This represents an average CTE for the PCB. However, this average does not consider the relative position of the CU-IN-CU within the multilayer PCB. When the CU-IN-CU is closer to the outer surfaces of the PCB, where the LCCCs are mounted, then the restraining effects are much greater and the effective CTE of the PCB can be further reduced.

The thermal conductivity of CU-IN-CU is about equal to a sheet of aluminum. Therefore conduction heat transfer on the PCB can often be improved, which can reduce hot spot temperatures.

This same method can be used to find the average modulus of elasticity for the PCB with the CU-IN-CU with only the area and the modulus as follows: E PCB = ( 0.018 ) ( 2 × 10 6 ) + ( 0.012 ) ( 18 × 10 6 ) 0.018 + 0.012 = 5.2 × 10 6 lb in 2 ( 7.50 ) The above relation can be used in Eq . 7.41 to find the new force acting at the solder area centroid as follows : ( 5 × 10 - 6 ) ( 0.226 ) ( 80 ) + 0.226 P c ( 0.0256 ) ( 42 × 10 6 ) + 0.003 P s ( 0.0242 ) ( 1.2 × 10 6 ) = ( 8.08 × 10 - 6 ) ( 0.226 ) ( 80 ) - 0.226 P p ( 0.0384 ) ( 5.2 × 10 6 ) 0.0000904 + .000000210 P c + 0.0000001033 P s = 0.0001461 - 0.000001132 P t But P C = P s = P p Eq . 10 0.000001445 P = 0.0000557 P = 38.55 lb ( average force on 21 solder joints ) Eq . 11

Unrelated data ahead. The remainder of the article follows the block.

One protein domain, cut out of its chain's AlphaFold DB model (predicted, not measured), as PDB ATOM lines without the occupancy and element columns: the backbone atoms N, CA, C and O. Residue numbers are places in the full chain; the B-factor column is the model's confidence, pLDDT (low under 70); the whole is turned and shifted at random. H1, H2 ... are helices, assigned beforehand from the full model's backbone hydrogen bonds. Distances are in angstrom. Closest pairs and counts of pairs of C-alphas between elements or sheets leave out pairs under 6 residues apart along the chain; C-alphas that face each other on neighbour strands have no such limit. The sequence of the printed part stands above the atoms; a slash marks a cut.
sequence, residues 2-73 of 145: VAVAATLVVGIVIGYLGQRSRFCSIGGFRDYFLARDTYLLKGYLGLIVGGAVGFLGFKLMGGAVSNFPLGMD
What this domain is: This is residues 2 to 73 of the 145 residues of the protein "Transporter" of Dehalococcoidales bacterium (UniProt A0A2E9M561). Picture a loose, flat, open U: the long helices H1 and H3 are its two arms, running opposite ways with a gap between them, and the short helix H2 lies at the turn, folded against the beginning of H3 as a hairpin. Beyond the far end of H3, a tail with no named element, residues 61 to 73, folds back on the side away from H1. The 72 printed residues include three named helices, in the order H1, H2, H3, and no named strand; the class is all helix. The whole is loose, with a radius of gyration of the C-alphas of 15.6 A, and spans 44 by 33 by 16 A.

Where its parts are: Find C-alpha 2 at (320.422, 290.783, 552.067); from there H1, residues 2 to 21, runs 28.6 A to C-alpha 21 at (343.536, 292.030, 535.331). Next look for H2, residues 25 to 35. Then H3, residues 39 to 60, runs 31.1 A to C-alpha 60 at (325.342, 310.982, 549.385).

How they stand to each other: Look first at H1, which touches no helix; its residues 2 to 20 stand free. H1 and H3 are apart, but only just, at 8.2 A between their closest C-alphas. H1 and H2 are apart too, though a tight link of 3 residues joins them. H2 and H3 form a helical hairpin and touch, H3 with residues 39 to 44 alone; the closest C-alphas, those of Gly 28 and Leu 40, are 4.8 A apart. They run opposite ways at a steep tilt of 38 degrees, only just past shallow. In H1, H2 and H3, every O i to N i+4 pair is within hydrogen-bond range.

Using the method outlined by Eq. 4 though 7, the maximum shear stress expected at the corner pads will be approximately as follows:

Ssmax=38.55×(4270)/55.6=2960 lb/in2

Using Eq. 8 with the use of the solder fatigue b exponent of 2.5

Ni=N2(S2/S1)h

with

N2=250 cycles to fail (solder reference point)

S2=2100 lb/in2 (solder stress reference point)

S1=2960 lb/in2 (maximum solder shear stress)

Ni=250 (2100/2960)2.5=106 cycles to fail.

Major fracture can be expected in the solder joints after about 106 temperature cycles. More CU-IN-CU can be added to the PCB to further reduce the CTE, or a greater solder joint height should be used to improve the fatigue of the solder joints.

Numerical Approaches